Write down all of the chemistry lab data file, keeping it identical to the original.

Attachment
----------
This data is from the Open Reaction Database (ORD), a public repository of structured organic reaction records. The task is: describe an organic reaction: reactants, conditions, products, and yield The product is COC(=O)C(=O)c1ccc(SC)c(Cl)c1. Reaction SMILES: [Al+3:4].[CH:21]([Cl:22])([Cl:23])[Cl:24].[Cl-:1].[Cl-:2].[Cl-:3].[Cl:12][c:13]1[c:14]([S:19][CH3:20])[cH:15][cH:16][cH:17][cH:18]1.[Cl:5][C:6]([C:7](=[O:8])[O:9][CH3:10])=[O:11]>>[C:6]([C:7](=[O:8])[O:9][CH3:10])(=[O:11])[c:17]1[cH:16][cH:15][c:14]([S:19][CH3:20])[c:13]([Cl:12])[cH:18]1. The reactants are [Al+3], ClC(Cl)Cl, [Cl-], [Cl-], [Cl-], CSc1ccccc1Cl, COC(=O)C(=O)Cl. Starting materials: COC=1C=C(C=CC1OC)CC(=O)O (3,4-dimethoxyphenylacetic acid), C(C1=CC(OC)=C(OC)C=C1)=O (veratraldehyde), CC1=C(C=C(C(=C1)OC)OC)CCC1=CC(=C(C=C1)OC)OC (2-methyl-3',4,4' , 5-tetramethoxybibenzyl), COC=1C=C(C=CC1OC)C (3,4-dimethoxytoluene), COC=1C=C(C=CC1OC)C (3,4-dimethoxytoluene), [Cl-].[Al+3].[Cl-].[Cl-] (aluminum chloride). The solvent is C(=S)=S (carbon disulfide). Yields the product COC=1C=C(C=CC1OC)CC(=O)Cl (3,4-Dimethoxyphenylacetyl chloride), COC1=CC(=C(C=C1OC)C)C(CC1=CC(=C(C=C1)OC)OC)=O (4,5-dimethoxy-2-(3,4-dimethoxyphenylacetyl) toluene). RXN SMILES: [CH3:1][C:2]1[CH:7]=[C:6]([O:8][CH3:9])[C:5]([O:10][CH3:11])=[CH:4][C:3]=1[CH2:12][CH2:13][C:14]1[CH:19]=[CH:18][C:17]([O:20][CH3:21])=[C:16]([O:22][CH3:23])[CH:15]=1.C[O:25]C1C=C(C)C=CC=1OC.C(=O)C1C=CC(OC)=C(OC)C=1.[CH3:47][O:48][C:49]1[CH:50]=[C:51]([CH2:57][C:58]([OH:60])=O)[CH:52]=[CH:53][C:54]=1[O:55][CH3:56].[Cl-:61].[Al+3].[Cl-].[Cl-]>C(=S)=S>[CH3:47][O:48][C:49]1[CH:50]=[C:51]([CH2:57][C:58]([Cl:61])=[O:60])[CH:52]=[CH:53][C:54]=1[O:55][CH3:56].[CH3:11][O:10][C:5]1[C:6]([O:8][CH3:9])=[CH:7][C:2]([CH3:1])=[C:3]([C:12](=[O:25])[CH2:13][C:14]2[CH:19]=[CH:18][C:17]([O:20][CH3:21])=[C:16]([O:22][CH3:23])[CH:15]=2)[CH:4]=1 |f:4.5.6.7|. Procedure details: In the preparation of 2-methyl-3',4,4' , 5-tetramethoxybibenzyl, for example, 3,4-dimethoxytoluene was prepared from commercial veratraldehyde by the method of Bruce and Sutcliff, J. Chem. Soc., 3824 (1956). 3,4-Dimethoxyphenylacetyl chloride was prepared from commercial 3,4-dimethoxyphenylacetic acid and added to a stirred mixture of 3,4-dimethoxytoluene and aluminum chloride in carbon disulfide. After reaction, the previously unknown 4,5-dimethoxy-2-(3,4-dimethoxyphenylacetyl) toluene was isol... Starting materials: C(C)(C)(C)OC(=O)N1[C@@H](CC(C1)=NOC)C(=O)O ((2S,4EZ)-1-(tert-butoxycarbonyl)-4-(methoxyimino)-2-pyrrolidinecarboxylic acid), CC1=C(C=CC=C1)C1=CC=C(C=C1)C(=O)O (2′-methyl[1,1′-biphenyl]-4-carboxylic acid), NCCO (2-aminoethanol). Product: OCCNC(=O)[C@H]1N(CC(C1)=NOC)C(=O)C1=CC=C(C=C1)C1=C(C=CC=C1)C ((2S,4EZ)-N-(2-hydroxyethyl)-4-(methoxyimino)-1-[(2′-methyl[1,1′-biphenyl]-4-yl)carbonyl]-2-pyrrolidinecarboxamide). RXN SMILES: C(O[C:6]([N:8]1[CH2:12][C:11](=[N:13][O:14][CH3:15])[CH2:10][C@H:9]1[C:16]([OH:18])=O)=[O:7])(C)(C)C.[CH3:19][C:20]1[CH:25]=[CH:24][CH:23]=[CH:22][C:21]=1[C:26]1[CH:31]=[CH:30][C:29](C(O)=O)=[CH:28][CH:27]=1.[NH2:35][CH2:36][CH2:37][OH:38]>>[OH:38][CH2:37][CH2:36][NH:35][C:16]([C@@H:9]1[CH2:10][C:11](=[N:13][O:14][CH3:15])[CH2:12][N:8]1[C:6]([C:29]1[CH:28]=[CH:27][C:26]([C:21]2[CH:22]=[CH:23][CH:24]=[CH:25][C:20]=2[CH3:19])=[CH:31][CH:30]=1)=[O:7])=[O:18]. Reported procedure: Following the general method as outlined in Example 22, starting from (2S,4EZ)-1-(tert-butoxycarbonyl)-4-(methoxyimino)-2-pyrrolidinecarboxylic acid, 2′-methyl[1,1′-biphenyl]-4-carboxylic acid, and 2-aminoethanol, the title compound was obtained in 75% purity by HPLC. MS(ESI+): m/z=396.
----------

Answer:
This data is from the Open Reaction Database (ORD), a public repository of structured organic reaction records. The task is: describe an organic reaction: reactants, conditions, products, and yield The product is COC(=O)C(=O)c1ccc(SC)c(Cl)c1. Reaction SMILES: [Al+3:4].[CH:21]([Cl:22])([Cl:23])[Cl:24].[Cl-:1].[Cl-:2].[Cl-:3].[Cl:12][c:13]1[c:14]([S:19][CH3:20])[cH:15][cH:16][cH:17][cH:18]1.[Cl:5][C:6]([C:7](=[O:8])[O:9][CH3:10])=[O:11]>>[C:6]([C:7](=[O:8])[O:9][CH3:10])(=[O:11])[c:17]1[cH:16][cH:15][c:14]([S:19][CH3:20])[c:13]([Cl:12])[cH:18]1. The reactants are [Al+3], ClC(Cl)Cl, [Cl-], [Cl-], [Cl-], CSc1ccccc1Cl, COC(=O)C(=O)Cl. Starting materials: COC=1C=C(C=CC1OC)CC(=O)O (3,4-dimethoxyphenylacetic acid), C(C1=CC(OC)=C(OC)C=C1)=O (veratraldehyde), CC1=C(C=C(C(=C1)OC)OC)CCC1=CC(=C(C=C1)OC)OC (2-methyl-3',4,4' , 5-tetramethoxybibenzyl), COC=1C=C(C=CC1OC)C (3,4-dimethoxytoluene), COC=1C=C(C=CC1OC)C (3,4-dimethoxytoluene), [Cl-].[Al+3].[Cl-].[Cl-] (aluminum chloride). The solvent is C(=S)=S (carbon disulfide). Yields the product COC=1C=C(C=CC1OC)CC(=O)Cl (3,4-Dimethoxyphenylacetyl chloride), COC1=CC(=C(C=C1OC)C)C(CC1=CC(=C(C=C1)OC)OC)=O (4,5-dimethoxy-2-(3,4-dimethoxyphenylacetyl) toluene). RXN SMILES: [CH3:1][C:2]1[CH:7]=[C:6]([O:8][CH3:9])[C:5]([O:10][CH3:11])=[CH:4][C:3]=1[CH2:12][CH2:13][C:14]1[CH:19]=[CH:18][C:17]([O:20][CH3:21])=[C:16]([O:22][CH3:23])[CH:15]=1.C[O:25]C1C=C(C)C=CC=1OC.C(=O)C1C=CC(OC)=C(OC)C=1.[CH3:47][O:48][C:49]1[CH:50]=[C:51]([CH2:57][C:58]([OH:60])=O)[CH:52]=[CH:53][C:54]=1[O:55][CH3:56].[Cl-:61].[Al+3].[Cl-].[Cl-]>C(=S)=S>[CH3:47][O:48][C:49]1[CH:50]=[C:51]([CH2:57][C:58]([Cl:61])=[O:60])[CH:52]=[CH:53][C:54]=1[O:55][CH3:56].[CH3:11][O:10][C:5]1[C:6]([O:8][CH3:9])=[CH:7][C:2]([CH3:1])=[C:3]([C:12](=[O:25])[CH2:13][C:14]2[CH:19]=[CH:18][C:17]([O:20][CH3:21])=[C:16]([O:22][CH3:23])[CH:15]=2)[CH:4]=1 |f:4.5.6.7|. Procedure details: In the preparation of 2-methyl-3',4,4' , 5-tetramethoxybibenzyl, for example, 3,4-dimethoxytoluene was prepared from commercial veratraldehyde by the method of Bruce and Sutcliff, J. Chem. Soc., 3824 (1956). 3,4-Dimethoxyphenylacetyl chloride was prepared from commercial 3,4-dimethoxyphenylacetic acid and added to a stirred mixture of 3,4-dimethoxytoluene and aluminum chloride in carbon disulfide. After reaction, the previously unknown 4,5-dimethoxy-2-(3,4-dimethoxyphenylacetyl) toluene was isol... Starting materials: C(C)(C)(C)OC(=O)N1[C@@H](CC(C1)=NOC)C(=O)O ((2S,4EZ)-1-(tert-butoxycarbonyl)-4-(methoxyimino)-2-pyrrolidinecarboxylic acid), CC1=C(C=CC=C1)C1=CC=C(C=C1)C(=O)O (2′-methyl[1,1′-biphenyl]-4-carboxylic acid), NCCO (2-aminoethanol). Product: OCCNC(=O)[C@H]1N(CC(C1)=NOC)C(=O)C1=CC=C(C=C1)C1=C(C=CC=C1)C ((2S,4EZ)-N-(2-hydroxyethyl)-4-(methoxyimino)-1-[(2′-methyl[1,1′-biphenyl]-4-yl)carbonyl]-2-pyrrolidinecarboxamide). RXN SMILES: C(O[C:6]([N:8]1[CH2:12][C:11](=[N:13][O:14][CH3:15])[CH2:10][C@H:9]1[C:16]([OH:18])=O)=[O:7])(C)(C)C.[CH3:19][C:20]1[CH:25]=[CH:24][CH:23]=[CH:22][C:21]=1[C:26]1[CH:31]=[CH:30][C:29](C(O)=O)=[CH:28][CH:27]=1.[NH2:35][CH2:36][CH2:37][OH:38]>>[OH:38][CH2:37][CH2:36][NH:35][C:16]([C@@H:9]1[CH2:10][C:11](=[N:13][O:14][CH3:15])[CH2:12][N:8]1[C:6]([C:29]1[CH:28]=[CH:27][C:26]([C:21]2[CH:22]=[CH:23][CH:24]=[CH:25][C:20]=2[CH3:19])=[CH:31][CH:30]=1)=[O:7])=[O:18]. Reported procedure: Following the general method as outlined in Example 22, starting from (2S,4EZ)-1-(tert-butoxycarbonyl)-4-(methoxyimino)-2-pyrrolidinecarboxylic acid, 2′-methyl[1,1′-biphenyl]-4-carboxylic acid, and 2-aminoethanol, the title compound was obtained in 75% purity by HPLC. MS(ESI+): m/z=396.